Judge Holds Kobach In Contempt Of Court

Secretary of State Kris Kobach talks with a reporter in his office in Topeka, Kan., Wednesday, May 17, 2017. (AP Photo/Orlin Wagner)
In this Wednesday, May 17, 2017 photo, Kansas Secretary of State Kris Kobach talks with a reporter in his office in Topeka, Kan. Kobach has been picked by President Donald J. Trump to help lead a new commission on el... In this Wednesday, May 17, 2017 photo, Kansas Secretary of State Kris Kobach talks with a reporter in his office in Topeka, Kan. Kobach has been picked by President Donald J. Trump to help lead a new commission on election fraud. (AP Photo/Orlin Wagner) MORE LESS

A federal judge has ordered that Kansas Secretary of State Kris Kobach be held in contempt of court for disobeying her orders in the proof-of-citizenship voter registration case.

Judge Julie Robinson in her decision Wednesday bashed Kobach’s failure to  send postcards to voters whose registrations were restored by her previous move to block the proof-of-citizenship requirement for the 2016 election.

“Kansans have come to expect these postcards to confirm their registration status, and Defendant ensured the Court on the record that they had been sent prior to the 2016 general election,” Robinson said. “They were not, and the fact that he sent a different notice to those voters does not wholly remove the contempt, nor does his attempt to resend postcards eighteen months after the election and five months after Plaintiffs notified him of the issue.”

She also took issue with Kobach’s refusal to update the state’s training manual for election officials to reflect her 2016 order blocking the proof-of-citizenship requirement. Kobach had argued that he need not change the manual until the Supreme Court had a chance to weigh in on the case, and that he communicated with election officials via email the changes in policy due to her 2016 order.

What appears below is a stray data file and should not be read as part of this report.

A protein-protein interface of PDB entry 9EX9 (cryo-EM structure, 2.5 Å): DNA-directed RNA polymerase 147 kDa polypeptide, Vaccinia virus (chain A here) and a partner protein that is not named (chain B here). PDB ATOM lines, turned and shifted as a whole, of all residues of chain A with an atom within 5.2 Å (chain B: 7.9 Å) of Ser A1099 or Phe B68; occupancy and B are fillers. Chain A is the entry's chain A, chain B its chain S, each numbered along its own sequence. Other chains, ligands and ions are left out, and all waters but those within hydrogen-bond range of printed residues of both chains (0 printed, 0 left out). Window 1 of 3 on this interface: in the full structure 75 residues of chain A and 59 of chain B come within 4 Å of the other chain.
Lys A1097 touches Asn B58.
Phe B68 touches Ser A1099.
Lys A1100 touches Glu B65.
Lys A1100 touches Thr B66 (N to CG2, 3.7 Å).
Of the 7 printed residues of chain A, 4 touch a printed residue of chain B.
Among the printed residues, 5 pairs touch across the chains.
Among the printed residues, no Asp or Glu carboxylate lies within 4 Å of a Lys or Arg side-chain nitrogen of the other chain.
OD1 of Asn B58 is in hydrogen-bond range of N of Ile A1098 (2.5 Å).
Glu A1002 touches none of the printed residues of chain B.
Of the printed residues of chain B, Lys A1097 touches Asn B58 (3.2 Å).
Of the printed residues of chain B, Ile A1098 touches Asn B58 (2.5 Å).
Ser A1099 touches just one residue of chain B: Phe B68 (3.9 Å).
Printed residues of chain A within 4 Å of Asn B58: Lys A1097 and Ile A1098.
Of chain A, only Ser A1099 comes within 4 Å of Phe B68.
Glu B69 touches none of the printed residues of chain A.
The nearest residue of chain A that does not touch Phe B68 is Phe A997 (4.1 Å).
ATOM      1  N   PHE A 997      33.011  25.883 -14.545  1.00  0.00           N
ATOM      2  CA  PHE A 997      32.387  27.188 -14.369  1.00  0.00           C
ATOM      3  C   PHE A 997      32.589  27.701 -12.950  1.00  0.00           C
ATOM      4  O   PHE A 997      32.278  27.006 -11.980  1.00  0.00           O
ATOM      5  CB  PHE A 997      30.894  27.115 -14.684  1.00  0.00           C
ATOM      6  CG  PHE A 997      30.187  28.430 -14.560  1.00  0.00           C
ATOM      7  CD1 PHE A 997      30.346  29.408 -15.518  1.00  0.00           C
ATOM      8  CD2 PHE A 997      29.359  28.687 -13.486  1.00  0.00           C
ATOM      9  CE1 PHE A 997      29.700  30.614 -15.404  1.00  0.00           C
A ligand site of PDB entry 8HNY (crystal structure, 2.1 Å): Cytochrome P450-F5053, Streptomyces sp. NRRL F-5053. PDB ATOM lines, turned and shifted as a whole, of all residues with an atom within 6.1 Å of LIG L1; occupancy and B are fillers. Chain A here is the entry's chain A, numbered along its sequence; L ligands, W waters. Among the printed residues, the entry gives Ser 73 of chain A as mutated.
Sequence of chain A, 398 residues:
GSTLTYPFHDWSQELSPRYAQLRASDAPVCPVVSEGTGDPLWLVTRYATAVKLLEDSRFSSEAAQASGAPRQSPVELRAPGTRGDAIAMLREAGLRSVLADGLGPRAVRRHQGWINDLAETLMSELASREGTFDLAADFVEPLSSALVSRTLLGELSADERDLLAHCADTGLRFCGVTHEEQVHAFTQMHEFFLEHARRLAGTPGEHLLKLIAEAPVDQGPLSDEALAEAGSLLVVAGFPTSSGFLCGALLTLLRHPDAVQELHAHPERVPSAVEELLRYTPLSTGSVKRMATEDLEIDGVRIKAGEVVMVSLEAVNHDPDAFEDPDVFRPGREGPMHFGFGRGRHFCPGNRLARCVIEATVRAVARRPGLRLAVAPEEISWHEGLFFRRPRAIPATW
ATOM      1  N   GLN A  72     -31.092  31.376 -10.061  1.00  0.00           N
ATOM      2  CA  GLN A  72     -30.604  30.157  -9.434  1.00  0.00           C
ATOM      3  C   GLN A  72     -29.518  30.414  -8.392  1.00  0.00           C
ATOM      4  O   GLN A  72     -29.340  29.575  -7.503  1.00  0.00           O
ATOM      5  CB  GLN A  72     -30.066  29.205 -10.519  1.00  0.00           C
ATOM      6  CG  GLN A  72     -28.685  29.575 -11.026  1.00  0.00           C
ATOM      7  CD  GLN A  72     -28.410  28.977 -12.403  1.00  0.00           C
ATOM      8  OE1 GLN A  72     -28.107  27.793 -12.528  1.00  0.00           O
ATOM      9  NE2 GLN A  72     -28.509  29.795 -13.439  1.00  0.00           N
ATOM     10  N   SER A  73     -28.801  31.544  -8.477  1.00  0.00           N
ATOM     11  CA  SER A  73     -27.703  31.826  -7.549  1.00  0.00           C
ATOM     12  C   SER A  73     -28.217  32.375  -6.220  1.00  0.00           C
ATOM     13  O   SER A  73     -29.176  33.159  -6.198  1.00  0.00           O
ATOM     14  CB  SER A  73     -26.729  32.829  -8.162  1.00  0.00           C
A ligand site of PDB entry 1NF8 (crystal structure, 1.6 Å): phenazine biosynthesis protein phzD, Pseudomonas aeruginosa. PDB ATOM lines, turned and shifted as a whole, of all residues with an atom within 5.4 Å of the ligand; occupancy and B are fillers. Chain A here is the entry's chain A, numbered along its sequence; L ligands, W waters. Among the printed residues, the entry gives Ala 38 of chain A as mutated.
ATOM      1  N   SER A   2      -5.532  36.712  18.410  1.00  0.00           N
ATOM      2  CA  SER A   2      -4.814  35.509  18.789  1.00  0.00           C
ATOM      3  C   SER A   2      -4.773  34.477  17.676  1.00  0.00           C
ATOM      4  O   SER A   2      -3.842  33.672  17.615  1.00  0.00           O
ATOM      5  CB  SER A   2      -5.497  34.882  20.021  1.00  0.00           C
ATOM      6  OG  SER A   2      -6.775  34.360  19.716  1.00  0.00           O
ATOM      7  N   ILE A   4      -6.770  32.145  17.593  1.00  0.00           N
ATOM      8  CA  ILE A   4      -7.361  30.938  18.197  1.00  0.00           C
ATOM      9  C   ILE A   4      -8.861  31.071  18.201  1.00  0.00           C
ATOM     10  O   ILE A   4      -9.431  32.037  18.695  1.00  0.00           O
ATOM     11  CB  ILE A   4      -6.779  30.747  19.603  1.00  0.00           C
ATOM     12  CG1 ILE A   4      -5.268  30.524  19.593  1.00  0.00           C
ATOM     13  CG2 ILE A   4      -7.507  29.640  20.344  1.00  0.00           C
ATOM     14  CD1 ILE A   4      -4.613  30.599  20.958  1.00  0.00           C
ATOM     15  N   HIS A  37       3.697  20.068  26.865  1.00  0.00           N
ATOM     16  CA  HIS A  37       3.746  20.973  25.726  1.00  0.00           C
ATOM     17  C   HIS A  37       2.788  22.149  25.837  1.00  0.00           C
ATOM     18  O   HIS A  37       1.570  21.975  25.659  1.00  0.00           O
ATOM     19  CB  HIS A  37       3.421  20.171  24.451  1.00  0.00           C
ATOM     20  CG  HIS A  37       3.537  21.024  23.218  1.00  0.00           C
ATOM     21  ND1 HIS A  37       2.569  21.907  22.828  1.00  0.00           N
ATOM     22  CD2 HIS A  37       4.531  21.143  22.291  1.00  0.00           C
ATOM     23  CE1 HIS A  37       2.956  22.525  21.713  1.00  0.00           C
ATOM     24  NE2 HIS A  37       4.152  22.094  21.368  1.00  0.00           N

However he also refused to change the publicly available online version of the manual, until finally taking it down weeks before the contempt hearing in March.

“If this document was only available internally, the Court would be persuaded that Defendant did not disobey the Court’s order. But it was publicly available; the e-mails updating the document were not,” Robinson said Wednesday.

The judge also criticized Kobach for appearing to throw his staff under the bus in his ever-changing defenses of his actions regarding her 2016 order, and said she was “troubled by Defendant’s failure to take responsibility for violating this Court’s order.”

“Defendant deflected blame for his failure to comply onto county officials, and onto his own staff, some of whom are not licensed attorneys,” she said.

She ordered that Kobach cover the attorneys fees’ of the challengers in the case or the costs of their efforts to bring Kobach in compliance with her order. She said further remedies would be deferred until her final decision in the ACLU’s lawsuit challenging to the proof-citizenship requirement. The trial was in March.

Read Judge Julie Robinson’s decision below:

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